No such luck. As the century rolls to a close, popular will resigns itself to the realization that there are no solutions to any of the day’s most pressing problems, and little likelihood that the problems will simply go away. Environmental erosion will get worse, not better. The global economy shows no signs of freeing itself from the cycle of depression-recovery-depression. The only way to get rid of nuclear weapons, it would seem, is to use them. In fact, what the future promises is the present, only more so – one huge crisis to be managed.

Clarke’s cheery vision falls flat, as a result, not because it’s inaccurate  – there probably will be rustproof cars and artificial “intelligence” – but because he’s addressing a generation that already has VCRs and personal computers and laser disc stereos, and has learned the hard way that new and better gizmos do not a paradise make.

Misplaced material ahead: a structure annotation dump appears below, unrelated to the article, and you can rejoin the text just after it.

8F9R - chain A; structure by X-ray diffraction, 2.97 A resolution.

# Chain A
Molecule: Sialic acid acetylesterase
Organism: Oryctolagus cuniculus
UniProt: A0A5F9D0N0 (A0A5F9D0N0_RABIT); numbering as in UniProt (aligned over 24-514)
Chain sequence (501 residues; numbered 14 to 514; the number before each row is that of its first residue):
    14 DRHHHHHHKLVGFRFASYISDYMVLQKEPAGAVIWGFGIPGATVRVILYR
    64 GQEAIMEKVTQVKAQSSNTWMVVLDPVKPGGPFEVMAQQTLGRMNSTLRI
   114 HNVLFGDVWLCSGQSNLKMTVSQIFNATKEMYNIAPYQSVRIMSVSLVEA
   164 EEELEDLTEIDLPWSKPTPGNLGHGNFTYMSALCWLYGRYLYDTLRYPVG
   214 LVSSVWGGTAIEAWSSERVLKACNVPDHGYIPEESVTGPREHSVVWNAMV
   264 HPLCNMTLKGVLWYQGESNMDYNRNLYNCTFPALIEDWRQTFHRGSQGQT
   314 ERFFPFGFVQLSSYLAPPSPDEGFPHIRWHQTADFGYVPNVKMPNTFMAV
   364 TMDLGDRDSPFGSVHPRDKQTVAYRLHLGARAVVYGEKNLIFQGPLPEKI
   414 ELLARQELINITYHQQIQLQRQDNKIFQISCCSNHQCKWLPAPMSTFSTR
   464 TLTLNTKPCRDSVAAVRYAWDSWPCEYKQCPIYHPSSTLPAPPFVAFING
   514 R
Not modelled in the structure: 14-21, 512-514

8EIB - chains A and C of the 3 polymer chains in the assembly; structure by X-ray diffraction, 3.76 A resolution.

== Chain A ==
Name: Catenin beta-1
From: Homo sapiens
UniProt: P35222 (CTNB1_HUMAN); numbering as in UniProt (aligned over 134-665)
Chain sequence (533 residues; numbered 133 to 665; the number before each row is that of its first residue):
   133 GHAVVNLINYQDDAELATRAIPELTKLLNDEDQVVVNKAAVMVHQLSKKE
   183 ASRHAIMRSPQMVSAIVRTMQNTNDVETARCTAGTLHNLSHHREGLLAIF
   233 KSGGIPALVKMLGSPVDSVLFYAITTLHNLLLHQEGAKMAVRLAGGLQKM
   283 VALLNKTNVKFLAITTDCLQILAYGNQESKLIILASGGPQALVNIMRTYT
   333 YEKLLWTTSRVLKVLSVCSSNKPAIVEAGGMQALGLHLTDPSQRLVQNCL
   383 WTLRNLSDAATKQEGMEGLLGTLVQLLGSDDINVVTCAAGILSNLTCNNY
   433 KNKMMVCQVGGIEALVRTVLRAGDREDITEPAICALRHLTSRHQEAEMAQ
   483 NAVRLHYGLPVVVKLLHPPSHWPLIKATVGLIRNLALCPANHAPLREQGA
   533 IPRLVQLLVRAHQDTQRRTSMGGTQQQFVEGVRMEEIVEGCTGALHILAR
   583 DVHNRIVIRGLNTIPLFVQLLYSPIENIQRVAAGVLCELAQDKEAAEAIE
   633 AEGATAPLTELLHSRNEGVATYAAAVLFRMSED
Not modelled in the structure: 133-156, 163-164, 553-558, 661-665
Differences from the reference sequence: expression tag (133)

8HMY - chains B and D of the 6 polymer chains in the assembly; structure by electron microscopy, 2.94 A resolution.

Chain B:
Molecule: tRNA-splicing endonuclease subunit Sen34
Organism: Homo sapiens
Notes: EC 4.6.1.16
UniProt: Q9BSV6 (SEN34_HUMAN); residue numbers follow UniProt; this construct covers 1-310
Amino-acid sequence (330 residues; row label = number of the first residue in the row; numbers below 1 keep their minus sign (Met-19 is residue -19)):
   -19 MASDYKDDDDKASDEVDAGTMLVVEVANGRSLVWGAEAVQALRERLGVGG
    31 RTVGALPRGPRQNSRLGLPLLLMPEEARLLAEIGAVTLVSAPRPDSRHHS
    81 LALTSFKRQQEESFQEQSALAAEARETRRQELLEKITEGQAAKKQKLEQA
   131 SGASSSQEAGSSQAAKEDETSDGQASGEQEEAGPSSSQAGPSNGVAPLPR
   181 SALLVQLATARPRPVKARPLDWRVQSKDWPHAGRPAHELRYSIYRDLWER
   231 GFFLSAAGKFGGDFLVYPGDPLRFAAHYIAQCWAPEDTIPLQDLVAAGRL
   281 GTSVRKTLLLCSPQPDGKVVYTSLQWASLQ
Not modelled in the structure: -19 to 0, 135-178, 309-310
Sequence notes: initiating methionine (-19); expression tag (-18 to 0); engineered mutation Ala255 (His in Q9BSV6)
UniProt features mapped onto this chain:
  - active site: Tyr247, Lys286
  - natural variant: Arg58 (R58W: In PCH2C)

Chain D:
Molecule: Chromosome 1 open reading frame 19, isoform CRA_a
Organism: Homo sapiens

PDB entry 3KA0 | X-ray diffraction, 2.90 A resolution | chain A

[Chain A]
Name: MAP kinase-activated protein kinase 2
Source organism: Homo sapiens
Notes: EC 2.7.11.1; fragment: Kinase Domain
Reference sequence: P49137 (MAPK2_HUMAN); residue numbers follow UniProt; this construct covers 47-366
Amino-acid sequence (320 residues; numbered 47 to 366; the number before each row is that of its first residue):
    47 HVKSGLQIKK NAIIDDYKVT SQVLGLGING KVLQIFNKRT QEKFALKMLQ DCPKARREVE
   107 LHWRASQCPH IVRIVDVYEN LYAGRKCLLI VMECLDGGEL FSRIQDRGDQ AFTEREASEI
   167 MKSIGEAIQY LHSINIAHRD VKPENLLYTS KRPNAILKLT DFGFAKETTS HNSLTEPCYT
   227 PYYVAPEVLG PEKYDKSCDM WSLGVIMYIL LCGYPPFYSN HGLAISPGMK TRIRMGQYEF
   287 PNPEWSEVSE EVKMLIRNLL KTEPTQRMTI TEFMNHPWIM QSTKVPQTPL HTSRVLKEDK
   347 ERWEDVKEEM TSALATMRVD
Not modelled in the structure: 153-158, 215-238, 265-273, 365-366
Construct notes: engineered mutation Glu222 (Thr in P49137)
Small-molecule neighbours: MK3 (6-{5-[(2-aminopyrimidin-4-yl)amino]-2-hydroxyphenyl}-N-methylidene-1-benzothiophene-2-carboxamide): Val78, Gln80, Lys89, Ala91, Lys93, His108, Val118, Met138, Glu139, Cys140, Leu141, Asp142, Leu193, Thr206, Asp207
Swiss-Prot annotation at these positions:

The blurred vision of the book is all the more surprising, given its author. Arthur C. Clarke is a towering figure in science fiction – a writer whose skill and intelligence helped to shape the concerns of the post-war genre and to remake its literary standards. He is the author of not only 2001: A Space Odyssey but the earlier, superior Childhood’s End. He is a past recipient of the U.N.’s Kalinga Award for science popularization, and is one of the few science-fiction writers who can point to a prognostication dramatically fulfilled: he is credited with proposing the possibility of satellite communications.

He is, however, fast becoming the Orson Welles of his genre. His best work apparently behind him, he has been reduced of late to hosting low-budget syndicated documentaries on mental telepathy, the Loch Ness monster and the like, and to cashing in on his reputation with glossy, effortless volumes like this one.

In the future, baseball pitchers will have bionic arms, houses will have built-in intelligence, drugs and therapy will eradicate mental illness, people will live into triple figures, men will have babies, women will win political equality, there will be unimaginable sexual pleasures (although they’re not actually described, being unimaginable).